Unpacking the Personal Library: The Public and Private Life of Books is an edited collection of essays that ponders the cultural meaning and significance of private book collections in relation to public libraries.
Contributors explore libraries at particular moments in their history across a wide range of cases, and includes Alberto Manguel’s account of the Library of Alexandria as well as chapters on library collecting in the middle ages, the libraries of prime ministers and foreign embassies, protest libraries and the slow transformation of university libraries, and the stories of the personal libraries of Virginia Woolf, Robert Duncan, Sheila Watson, Al Purdy and others. The book shows how the history of the library is really a history of collection, consolidation, migration, dispersal, and integration, where each story negotiates private and public spaces.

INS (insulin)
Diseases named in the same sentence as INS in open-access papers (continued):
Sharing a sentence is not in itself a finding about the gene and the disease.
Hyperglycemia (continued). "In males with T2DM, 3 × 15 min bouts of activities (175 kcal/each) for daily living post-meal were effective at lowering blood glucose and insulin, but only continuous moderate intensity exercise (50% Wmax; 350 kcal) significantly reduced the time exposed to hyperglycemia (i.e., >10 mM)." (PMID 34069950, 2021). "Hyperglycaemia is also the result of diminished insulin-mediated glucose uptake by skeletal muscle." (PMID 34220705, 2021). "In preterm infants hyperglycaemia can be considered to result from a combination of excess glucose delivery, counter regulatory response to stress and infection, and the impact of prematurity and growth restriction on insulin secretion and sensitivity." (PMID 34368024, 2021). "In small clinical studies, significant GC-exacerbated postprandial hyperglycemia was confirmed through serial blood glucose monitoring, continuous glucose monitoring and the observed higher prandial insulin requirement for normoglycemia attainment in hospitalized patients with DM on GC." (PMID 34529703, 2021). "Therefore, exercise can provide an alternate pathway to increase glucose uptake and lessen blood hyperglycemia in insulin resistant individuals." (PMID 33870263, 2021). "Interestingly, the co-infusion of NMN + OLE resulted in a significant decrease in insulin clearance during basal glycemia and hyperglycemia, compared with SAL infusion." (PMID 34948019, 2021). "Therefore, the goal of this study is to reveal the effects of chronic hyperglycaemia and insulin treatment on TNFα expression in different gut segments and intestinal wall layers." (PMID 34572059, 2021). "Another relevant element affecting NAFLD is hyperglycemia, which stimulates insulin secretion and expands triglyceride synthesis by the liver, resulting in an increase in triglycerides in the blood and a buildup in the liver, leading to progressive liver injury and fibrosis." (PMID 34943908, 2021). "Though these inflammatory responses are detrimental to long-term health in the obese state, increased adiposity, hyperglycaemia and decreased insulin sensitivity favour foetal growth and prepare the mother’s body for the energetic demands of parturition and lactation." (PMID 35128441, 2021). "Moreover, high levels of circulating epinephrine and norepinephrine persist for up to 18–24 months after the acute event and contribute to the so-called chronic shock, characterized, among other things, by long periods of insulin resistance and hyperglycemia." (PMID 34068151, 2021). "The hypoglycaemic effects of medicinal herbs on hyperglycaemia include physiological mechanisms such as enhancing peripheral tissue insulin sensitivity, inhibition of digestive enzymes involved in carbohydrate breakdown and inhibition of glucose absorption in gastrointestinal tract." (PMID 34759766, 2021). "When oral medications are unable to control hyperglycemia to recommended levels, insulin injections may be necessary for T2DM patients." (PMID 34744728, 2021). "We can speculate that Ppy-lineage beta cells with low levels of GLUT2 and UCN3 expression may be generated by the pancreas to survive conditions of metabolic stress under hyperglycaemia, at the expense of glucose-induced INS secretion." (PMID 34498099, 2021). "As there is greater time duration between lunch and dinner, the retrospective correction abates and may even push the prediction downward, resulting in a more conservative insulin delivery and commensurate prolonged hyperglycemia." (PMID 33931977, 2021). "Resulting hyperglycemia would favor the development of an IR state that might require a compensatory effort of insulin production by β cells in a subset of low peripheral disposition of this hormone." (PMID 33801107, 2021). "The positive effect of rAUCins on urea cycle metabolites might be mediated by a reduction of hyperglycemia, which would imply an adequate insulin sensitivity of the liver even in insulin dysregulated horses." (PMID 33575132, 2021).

Unpacking the Personal Library builds on and interrogates theories and approaches from library and archive studies, the history of the book, reading, authorship and publishing. Collectively, the chapters articulate a critical poetics of the personal library within its extended social, aesthetic and cultural contexts.
At a time when the Covid-19 pandemic has forced the wholesale migration of the academic world online, and an urgent re-think of how teaching, learning and research are conducted, this book’s enthusiastic interrogation of issues around the value and purpose of libraries, and of the nature of humanities research conducted within them, is timely. It is fitting in 2022 to be thinking about these things, and this book offers an interesting, stimulating and encouragingly positive answer to the question, “Why libraries?”- Alice Crawford, Digital Humanities Research Librarian, University of St Andrews
Unpacking the Personal Library: The Public and Private Life of Books is a seminal, informative, and fascinating work of collective scholarship that will be of immense relevance and interest to authors, publishers, and bibliophiles with respect to the history, diversity, and continuing relevance of libraries. – Midwest Book Review